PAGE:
Cypress Hills

 The Cypress Hills, covering about 2500 km2, are situated in southeastern Alberta and southwestern Saskatchewan. With a maximum elevation of over 1460 m, they rise 600 m above the surrounding prairies, forming the highest point in mainland Canada between the Rocky Mountains and Labrador.

History

 There is archaeological evidence that the Cypress Hills had human habitation 7000 years ago. Plains Native people wintered here, for the hills offered protection from the prairie winter winds and game was abundant. The hills were also important for spiritual quests and for the lodgepole pine that was used for the poles of their lodges and TRAVOIS. The hills' name probably derives from an early French Canadian explorers' term, montagne de cyprès, used to describe their pine-covered character. The word cyprès (cypress) was widely, though erroneously, used in reference to Canadian pine forests. The area is identified as the Cypress Hills on the PALLISER map of 1857-60. It was a centre of whisky trade in the late 1860s, and in 1873 a gang of American wolf hunters massacred some Assiniboine there. The incident spurred Prime Minister John A. MACDONALD's government to establish quick passage of the recently introduced bill to create the NORTH-WEST MOUNTED POLICE. FORT WALSH was built in 1875 near the site of the massacre.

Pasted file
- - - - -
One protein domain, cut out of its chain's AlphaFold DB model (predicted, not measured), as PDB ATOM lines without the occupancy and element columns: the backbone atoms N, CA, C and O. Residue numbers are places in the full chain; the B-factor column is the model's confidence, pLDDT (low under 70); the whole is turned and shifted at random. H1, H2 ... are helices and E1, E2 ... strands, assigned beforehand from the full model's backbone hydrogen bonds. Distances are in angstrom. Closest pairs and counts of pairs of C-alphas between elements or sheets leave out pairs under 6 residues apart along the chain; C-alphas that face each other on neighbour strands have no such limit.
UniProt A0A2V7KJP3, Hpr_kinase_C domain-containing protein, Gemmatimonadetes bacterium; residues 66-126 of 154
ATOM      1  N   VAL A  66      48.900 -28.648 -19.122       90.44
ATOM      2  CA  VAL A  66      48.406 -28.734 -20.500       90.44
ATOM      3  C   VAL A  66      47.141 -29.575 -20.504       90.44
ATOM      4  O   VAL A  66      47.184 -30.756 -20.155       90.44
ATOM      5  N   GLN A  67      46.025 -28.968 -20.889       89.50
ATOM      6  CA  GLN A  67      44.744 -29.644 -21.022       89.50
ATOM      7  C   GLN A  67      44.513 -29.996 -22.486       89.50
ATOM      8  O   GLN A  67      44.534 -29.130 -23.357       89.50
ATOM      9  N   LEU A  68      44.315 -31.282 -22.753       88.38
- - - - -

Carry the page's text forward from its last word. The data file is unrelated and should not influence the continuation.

Ranching became important in the area after the Canadian Pacific Railway arrived at MAPLE CREEK in 1883. Beginning in 1906, part of the Cypress Hills was protected as a federal forest reserve. RESOURCE RIGHTS were transferred to the provinces in 1930. The Alberta portion remained a forest reserve (provincial) until 1951, when it was designated as a provincial park. Most of the Saskatchewan portion was designated as a provincial park in 1931. In 1989 CYPRESS HILLS INTERPROVINCIAL PARK became Canada's first and only interprovincial park.

Description

The hills form a rolling plateaulike upland, rising sharply to the north and in the south gradually dropping to meet the plains. Fed by numerous springs that emerge along the hillsides, the slopes are covered by a mixed forest of lodgepole pine, white spruce, balsam poplar and aspen. The quick-draining open plateau supports fescue grasslands and shrubs. The area is a humid island in the semi-arid prairies, with many varieties of plants and animals representative of the ROCKY MOUNTAINS, over 200 km to the west. Over 230 bird species have been sighted here.

Capped by a layer of stream-laid gravels up to 100 m thick (the Oligocene-aged Cypress Hills formation) derived from the Rockies, the Cypress Hills are an erosional remnant of a once extensive higher-level plains surface that was largely removed by stream action during later Tertiary and early Quaternary times (seeGEOLOGICAL HISTORY).

The hills were high enough to have been one of the few areas in Canada not completely ice-covered during the Late Wisconsinan Laurentide glaciation. Their higher portions projected through the ice as NUNATAKS. Wind-blown loess, in places over 2 m thick, was deposited during this period.